An offer of proof not only creates a record for review, it also apprises the trial judge of specific evidence being offered so that he can make an informed ruling. Andrews, 146 Ill. 2d at 421, 588 N.E.2d at 1131.

The admission of evidence is a matter largely within the discretion of the trial court, and its decision will not be reversed unless there has been an abuse of discretion. ( Needy v. Sparks (1977), 51 Ill. App. 3d 350, 366 N.E.2d 327, 9 Ill. Dec. 70.) Where the trial court has sustained an objection to the offered evidence, an adequate offer of proof is made if counsel makes the substance and particulars of the witness's anticipated testimony known to the trial court. ( Andrews, 146 Ill. 2d at 421, 588 N.E.2d at 1131.) The purpose of an offer of proof is: (1) to disclose to the trial judge and opposing counsel the nature of the offered evidence, and (2) to enable a reviewing court to determine whether the exclusion was proper. Andrews, 146 Ill. 2d at 421, 588 N.E.2d at 1131.

A review of the record indicates that at the time of the hearing on the motion in limine, U.P. failed to make an adequate offer of proof that would enable the trial judge to make an informed decision as to admissibility. In fact, no offer of proof at all was made. Counsel only alluded in the most general terms to her position that the ADA was relevant and admissible.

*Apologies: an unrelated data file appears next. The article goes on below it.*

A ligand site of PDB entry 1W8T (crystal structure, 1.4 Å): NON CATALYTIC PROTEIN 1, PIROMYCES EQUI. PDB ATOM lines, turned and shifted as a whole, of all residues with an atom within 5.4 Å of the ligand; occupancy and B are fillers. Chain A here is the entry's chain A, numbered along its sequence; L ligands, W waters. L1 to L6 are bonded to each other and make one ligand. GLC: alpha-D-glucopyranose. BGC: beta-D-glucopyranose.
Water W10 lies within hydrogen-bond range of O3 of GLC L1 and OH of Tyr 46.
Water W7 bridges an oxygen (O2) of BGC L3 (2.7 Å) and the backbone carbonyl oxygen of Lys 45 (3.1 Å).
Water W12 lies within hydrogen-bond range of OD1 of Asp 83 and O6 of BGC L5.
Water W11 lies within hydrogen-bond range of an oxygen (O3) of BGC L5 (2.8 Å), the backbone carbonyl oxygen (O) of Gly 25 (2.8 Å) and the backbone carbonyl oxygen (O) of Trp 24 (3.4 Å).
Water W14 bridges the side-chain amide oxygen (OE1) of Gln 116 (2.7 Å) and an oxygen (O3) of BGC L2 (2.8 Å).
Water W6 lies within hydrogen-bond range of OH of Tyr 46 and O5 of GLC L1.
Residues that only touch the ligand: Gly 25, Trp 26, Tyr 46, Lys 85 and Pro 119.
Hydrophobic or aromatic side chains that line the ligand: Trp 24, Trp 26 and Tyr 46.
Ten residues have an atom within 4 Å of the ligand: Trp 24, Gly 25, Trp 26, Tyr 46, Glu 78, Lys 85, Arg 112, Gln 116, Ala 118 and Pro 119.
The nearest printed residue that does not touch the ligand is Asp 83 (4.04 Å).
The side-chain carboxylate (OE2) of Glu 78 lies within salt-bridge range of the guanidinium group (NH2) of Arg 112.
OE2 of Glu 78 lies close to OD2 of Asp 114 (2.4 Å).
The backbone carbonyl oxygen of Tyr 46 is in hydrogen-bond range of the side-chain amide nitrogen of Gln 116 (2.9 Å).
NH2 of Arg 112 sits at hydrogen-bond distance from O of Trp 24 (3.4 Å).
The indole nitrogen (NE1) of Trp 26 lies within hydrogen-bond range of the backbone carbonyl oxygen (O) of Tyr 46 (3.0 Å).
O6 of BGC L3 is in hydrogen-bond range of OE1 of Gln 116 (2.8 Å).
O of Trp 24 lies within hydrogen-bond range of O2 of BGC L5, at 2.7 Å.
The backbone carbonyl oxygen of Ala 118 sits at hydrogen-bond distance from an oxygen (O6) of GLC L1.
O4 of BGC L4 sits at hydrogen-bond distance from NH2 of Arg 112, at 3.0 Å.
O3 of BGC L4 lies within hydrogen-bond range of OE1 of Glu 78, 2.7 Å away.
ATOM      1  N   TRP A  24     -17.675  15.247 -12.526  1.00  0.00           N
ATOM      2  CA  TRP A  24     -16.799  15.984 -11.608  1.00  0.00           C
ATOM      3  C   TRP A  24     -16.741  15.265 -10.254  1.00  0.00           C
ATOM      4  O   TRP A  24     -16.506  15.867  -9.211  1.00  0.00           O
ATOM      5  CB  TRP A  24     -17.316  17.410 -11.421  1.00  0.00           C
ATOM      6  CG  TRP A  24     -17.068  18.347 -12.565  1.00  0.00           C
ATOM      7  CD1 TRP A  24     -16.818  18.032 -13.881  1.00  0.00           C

Inadequate offers of proof include those instances where a mere summary of the witness's expected testimony is offered in a conclusory manner. Moreover, counsel's unsupported speculation as to what the witness might say is insufficient. "It is fundamental that in making the offer of proof, counsel must explicitly state what the excludedtestimony would reveal and not merely allude to what might be divulged by the testimony. The offer serves no purpose if it does not demonstrate, both to the trial court and to reviewing courts, the admissibility of the testimony which was foreclosed by the sustained objection." Andrews, 146 Ill. 2d at 421, 588 N.E.2d at 1131-32.

U.P. objected on three separate occasions to Green's motion in limine and the subsequent exclusion of any reference to the ADA. Thus, U.P. had three opportunities to make an offer of proof during trial. Reviewing each opportunity in turn reveals that U.P. never made an adequate offer of proof which would inform the court of the proposed testimony's admissibility.

U.P.'s first opportunity to make an offer of proof came after the court initially sustained Green's motion in limine. In response to the court's ruling, counsel for U.P. only stated, "I know, but I think what the people will testify is that they make reasonable accommodations." Assuming this is an offer of proof, it is a speculative statement about the substance of the testimony. U.P. failed to state who the witness was or what the witness's testimony would be, and U.P. failed to lay any foundation for the witness's knowledge of the issue. These are specifics the court must have in order to properly determine the admissibility of the evidence. ( Andrews, 146 Ill. 2d at 421-22, 588 N.E.2d at 1132.) Therefore, we cannot say the trial court abused its discretion at this point.